In structured soils, a small-scale heterogeneity of physical and chemical properties will develop which results in a reduced availability of the reaction sites of the soil matrix. In view of the lack of knowledge on the conditions within the individual aggregates were carried out for characterizing the aggregates and comparing them with the soil in, general soil samples were taken from natural structure of a podzolic soil and a podazolic brown earth from two sites in the Fichtelgebirge mountains as well as a parabraun earth from East Holstein. The horizons differed with regard to their texture and structure; silty material tends to have a subpolyhedral structure and calyey material a polyhedral structure. The general soil samples and aggregate samples from the three B horizons were subjected, with comparable experimental conditions, to percolation experiments inducing a multiple acid load. The soil solution from the secondary pore system and aggregate pore system is more heterogeneus for the higher-structured subpolyhedral texture of the perdzolic soil than for the less strongly aggregated subpolyhedral structured of the podzolic brown earth. (orig.) [de

  5. Microbial Enzyme Activity and Carbon Cycling in Grassland Soil Fractions

    Science.gov (United States)

    Allison, S. D.; Jastrow, J. D.

    2004-12-01

    Extracellular enzymes are necessary to degrade complex organic compounds present in soils. Using physical fractionation procedures, we tested whether old soil carbon is spatially isolated from degradative enzymes across a prairie restoration chronosequence in Illinois, USA. We found that carbon-degrading enzymes were abundant in all soil fractions, including macroaggregates, microaggregates, and the clay fraction, which contains carbon with a mean residence time of ~200 years. The activities of two cellulose-degrading enzymes and a chitin-degrading enzyme were 2-10 times greater in organic matter fractions than in bulk soil, consistent with the rapid turnover of these fractions. Polyphenol oxidase activity was 3 times greater in the clay fraction than in the bulk soil, despite very slow carbon turnover in this fraction. Changes in enzyme activity across the restoration chronosequence were small once adjusted for increases in soil carbon concentration, although polyphenol oxidase activity per unit carbon declined by 50% in native prairie versus cultivated soil. These results are consistent with a `two-pool' model of enzyme and carbon turnover in grassland soils. In light organic matter fractions, enzyme production and carbon turnover both occur rapidly. However, in mineral-dominated fractions, both enzymes and their carbon substrates are immobilized on mineral surfaces, leading to slow turnover. Soil carbon accumulation in the clay fraction and across the prairie restoration chronosequence probably reflects increasing physical isolation of enzymes and substrates on the molecular scale, rather than the micron to millimeter scale.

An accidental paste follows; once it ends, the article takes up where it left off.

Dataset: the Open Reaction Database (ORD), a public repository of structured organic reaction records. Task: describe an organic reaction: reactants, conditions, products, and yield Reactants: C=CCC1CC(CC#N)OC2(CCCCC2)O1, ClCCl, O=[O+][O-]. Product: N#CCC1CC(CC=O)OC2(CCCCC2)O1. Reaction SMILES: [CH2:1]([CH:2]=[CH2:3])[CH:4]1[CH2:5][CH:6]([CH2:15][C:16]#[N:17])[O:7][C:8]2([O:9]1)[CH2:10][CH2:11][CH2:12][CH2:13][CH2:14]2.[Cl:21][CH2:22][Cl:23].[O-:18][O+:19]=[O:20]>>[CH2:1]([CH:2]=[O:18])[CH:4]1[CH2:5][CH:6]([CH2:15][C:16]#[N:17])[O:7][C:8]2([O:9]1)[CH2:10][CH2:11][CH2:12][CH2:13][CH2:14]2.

6. Nature and origin of the resistant carbonaceous polymorphs involved the fossilization of biogenic soil-aggregates

    Science.gov (United States)

    Courty, M.-A.

    2012-04-01

    which are all finely imbricated with phosphides, phosphates, sulphides, sulphates and native metals (Fe-Cr-Ni and Fe-Cr alloys, Ni, Al, Cu, Zn, Pb, As, Sn, Ag, Au, Bi). The 3D observations show that the carbonaceous filaments play a major role in the cohesion of the fine fraction. The carbonaceous components only start to decompose under HF attack and from 400°C heating. They do not display evidence of microbial degradation. The biogenic aggregates with high amount of carbonaceous polymorphs appear to have resisted to cryoturbation and to hard setting under water saturation. Biogenic micro-aggregates from present-day top soils only contain rare exotic components. In contrast to the ones of the soil archives, they display highly variable structural stability depending upon local edaphic conditions. The exotic assemblage of the stable biogenic micro-aggregates from the soil archives is shown to be similar to the range of terrestrial aerosols that are associated to meteor explosion (Courty et al., this volume). This suggests that the fossilized organic-rich surface horizons in soil archives would trace singular situations possibly marked by recurrent meteor explosion with high stratospheric aerosol production. Mechanisms explaining how the dual stratospheric/cosmic processes formed resistant carbon species from fossil combustible precursors yet remain to be investigated. Courty, Benoît and Vaillant (2012). Possible interaction of meteor explosion with stratospheric aerosols on cloud nucleation based on 2011 observations. Geophysical Research Abstracts Vol. 14, EGU2012.

  7. Análise de agregados de solos Soil aggregate analysis

    Directory of Open Access Journals (Sweden)

    F. Grohmann

    1960-01-01